When Lessons Go ‘Wrong’

What do you do when a lesson goes pear-shaped?

You could panic and break out into a cold sweat.

You could freeze and go into statue-mode.

You could leave the room and take a one-way ticket to Rio (extreme).

Or you could ‘Improvise, Adapt, Overcome’.

The unofficial military mantra ‘Improvise, Adapt, Overcome’ (IAO) is a surefire way of overcoming challenges and part of the positive mindset you need to teach….as well as do just about anything else.

Lessons don’t always go to plan because they are fluid events unless of course you lock them into a bullet-point straitjacket.

Detailed lesson plans might sound like a good idea but they are for control freaks who don’t enjoy the unexpected and don’t allow a lesson to breathe and expand.

The idea of a lesson isn’t to shepherd pupils to a learning pen like sheep. The lesson has to have some structure but it can go in many different directions according to what children know, don’t know and partly know. You go with the lesson as it unfolds and that means constant editing, improvising, adapting and overcoming.

Detailed lesson plans are for ‘safe’ teaching but they are rigid and constraining. Lessons throw curve balls and in a tightly focused lesson with no room for manoeuvre learning needs aren’t being met and learning opportunities are being missed left, right and centre.

A lesson is a lesson for everyone in the room – teachers have to problem-solve, think on their feet, recalculate, refocus and have more than a Plan B.

The IAO mindset is important but so that you don’t get deflated and discouraged. If a lesson isn’t ‘going’ how you thought then good, it’s challenged you and is testing your ability to regroup and reshape. A lesson doesn’t have to be loose and free-range but it does need plenty of freedom and flexibility in order for ideas and experiences to move beyond the Teacher’s book with all of its fancy step-by-step points.

Teacher’s books are great. Some are so well-written that someone off the street with zero teaching experience could pick one up and teach from it. They go into incredible detail and plot a complete course from start to finish. They normally come with an arsenal of materials. But this isn’t a war-zone.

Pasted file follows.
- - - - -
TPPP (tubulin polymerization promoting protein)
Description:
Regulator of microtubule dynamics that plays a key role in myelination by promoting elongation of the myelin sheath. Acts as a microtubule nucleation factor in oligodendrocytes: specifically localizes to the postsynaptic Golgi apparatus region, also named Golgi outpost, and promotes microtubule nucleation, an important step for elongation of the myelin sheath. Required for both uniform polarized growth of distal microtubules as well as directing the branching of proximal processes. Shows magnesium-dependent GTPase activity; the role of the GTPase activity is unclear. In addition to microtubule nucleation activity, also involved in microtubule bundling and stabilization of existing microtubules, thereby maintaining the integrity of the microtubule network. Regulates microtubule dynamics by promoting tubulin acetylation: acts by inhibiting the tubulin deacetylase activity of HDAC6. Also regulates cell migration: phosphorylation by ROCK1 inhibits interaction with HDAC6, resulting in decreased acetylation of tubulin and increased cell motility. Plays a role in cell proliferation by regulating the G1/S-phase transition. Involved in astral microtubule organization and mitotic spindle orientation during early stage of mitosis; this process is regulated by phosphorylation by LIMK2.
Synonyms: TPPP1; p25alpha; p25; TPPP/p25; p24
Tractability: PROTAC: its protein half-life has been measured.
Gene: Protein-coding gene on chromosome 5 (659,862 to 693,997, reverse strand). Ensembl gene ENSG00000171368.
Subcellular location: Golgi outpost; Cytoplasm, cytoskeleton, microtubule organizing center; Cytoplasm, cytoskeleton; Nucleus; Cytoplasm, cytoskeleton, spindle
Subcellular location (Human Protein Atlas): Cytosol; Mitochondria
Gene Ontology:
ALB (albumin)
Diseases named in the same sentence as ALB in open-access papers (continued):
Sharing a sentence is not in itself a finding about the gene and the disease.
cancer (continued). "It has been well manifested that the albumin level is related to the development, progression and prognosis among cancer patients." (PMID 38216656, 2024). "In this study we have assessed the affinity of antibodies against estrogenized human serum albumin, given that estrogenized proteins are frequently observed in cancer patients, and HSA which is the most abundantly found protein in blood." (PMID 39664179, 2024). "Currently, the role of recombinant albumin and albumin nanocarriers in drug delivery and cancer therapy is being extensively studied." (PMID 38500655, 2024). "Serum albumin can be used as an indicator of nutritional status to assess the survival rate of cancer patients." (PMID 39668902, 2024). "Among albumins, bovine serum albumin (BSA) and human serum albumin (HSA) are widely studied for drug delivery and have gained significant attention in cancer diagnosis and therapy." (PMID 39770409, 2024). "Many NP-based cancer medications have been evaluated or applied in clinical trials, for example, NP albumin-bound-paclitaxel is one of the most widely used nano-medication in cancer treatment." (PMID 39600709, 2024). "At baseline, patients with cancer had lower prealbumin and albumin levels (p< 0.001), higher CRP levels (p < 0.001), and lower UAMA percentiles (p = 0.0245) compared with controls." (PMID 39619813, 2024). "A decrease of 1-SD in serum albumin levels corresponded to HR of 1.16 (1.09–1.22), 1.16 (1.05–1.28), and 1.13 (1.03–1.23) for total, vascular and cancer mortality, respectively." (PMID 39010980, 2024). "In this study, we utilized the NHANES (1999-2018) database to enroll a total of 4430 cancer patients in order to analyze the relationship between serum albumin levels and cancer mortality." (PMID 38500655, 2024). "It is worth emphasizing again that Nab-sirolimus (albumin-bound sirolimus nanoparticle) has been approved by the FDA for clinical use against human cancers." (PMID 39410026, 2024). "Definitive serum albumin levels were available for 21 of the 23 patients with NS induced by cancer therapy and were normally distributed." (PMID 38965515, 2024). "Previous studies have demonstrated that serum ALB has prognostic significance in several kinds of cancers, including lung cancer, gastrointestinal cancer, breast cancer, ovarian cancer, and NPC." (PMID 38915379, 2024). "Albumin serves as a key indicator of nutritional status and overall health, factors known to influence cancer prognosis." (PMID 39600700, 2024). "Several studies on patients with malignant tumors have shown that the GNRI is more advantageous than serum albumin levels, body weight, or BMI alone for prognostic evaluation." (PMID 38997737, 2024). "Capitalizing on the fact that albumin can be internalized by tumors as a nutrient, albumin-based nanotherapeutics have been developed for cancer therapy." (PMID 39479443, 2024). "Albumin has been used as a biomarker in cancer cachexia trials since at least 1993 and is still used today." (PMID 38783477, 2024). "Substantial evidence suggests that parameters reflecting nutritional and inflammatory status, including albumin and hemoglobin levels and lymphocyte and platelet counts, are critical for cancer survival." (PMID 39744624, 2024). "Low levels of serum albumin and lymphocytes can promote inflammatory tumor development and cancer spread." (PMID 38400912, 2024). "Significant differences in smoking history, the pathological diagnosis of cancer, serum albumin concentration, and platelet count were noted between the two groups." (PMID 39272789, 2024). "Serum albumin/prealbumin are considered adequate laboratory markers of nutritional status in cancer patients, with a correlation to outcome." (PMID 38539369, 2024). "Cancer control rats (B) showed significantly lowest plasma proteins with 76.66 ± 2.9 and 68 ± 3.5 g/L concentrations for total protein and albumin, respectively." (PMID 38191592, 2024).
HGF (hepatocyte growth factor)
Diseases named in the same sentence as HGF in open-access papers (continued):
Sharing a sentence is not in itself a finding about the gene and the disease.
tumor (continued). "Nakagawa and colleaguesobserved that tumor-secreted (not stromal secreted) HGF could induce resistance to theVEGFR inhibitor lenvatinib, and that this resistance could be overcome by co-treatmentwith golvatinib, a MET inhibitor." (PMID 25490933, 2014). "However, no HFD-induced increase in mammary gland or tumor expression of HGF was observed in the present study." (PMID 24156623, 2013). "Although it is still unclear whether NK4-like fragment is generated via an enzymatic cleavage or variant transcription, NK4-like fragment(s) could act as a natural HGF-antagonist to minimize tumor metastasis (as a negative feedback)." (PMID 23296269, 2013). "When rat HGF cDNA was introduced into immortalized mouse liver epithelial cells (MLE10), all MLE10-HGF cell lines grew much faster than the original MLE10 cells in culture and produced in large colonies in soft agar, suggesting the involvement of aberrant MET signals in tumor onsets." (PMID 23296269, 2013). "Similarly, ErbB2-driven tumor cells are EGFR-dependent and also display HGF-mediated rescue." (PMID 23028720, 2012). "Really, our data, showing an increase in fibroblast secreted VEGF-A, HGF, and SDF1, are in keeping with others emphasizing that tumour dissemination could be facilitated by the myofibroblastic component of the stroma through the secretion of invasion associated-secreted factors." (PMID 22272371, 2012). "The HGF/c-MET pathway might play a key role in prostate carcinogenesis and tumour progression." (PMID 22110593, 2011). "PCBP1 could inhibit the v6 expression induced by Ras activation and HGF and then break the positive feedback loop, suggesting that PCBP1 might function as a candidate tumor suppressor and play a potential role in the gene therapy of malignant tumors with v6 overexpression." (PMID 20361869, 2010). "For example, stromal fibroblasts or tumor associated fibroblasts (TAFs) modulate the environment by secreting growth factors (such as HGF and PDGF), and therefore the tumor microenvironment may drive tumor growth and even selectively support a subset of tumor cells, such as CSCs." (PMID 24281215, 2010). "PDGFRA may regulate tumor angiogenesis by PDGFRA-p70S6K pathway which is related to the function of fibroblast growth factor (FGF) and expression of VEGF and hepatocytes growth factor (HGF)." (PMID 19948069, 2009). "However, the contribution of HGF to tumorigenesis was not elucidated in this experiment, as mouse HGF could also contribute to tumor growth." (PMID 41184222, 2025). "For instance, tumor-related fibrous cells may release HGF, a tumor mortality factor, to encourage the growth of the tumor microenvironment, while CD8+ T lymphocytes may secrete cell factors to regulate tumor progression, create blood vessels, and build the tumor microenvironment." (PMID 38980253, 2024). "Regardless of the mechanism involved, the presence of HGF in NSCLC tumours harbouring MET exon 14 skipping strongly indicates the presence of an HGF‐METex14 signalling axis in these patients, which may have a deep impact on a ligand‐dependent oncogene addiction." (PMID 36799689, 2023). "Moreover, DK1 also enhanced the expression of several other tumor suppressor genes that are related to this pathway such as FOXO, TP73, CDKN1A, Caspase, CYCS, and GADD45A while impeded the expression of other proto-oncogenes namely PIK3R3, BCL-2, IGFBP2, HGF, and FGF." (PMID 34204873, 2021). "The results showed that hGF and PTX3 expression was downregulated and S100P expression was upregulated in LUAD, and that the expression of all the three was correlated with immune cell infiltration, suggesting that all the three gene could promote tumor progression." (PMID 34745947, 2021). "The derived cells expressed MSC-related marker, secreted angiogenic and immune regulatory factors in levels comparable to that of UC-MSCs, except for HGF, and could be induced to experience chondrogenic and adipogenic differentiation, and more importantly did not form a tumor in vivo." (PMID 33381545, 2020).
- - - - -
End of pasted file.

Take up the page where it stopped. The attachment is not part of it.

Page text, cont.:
The problem is, they are too detailed, ridiculously detailed and to follow them would be madness.

Every class is different and the way a lesson unfolds won’t match what’s in the Teacher’s book.

These are wonderful guides to have but they are dangerous because teachers rely on them like a pair of crutches and forget how to move and teach themselves.

Use them by all means but don’t follow every bullet-point, every step and feel obliged to cover the same ground. This is someone else’s interpretation of what a lesson should look like. They don’t know your context, your pupils, your experience. These are general guides nothing more not rule-books and survival kits with all the answers.

Every lesson is a lesson in retuning and refining because you never know what children will say and what level of sophistication they are working at. The worst lessons are those that ignore what children have done before and follow a predetermined agenda. These are sure to be stale and tetchy lessons that fail children.

Lesson-planning energy is best spent on teaching in the moment not crystal ball-gazing and predicting. Every lesson is a lesson stepping into the unknown and requires courage.

The point is, lessons don’t go wrong, they unfold and they should be allowed to grow. If you want to keep a lid on learning then follow a detailed lesson plan. If you want real learning to take place then improvise, adapt and overcome.

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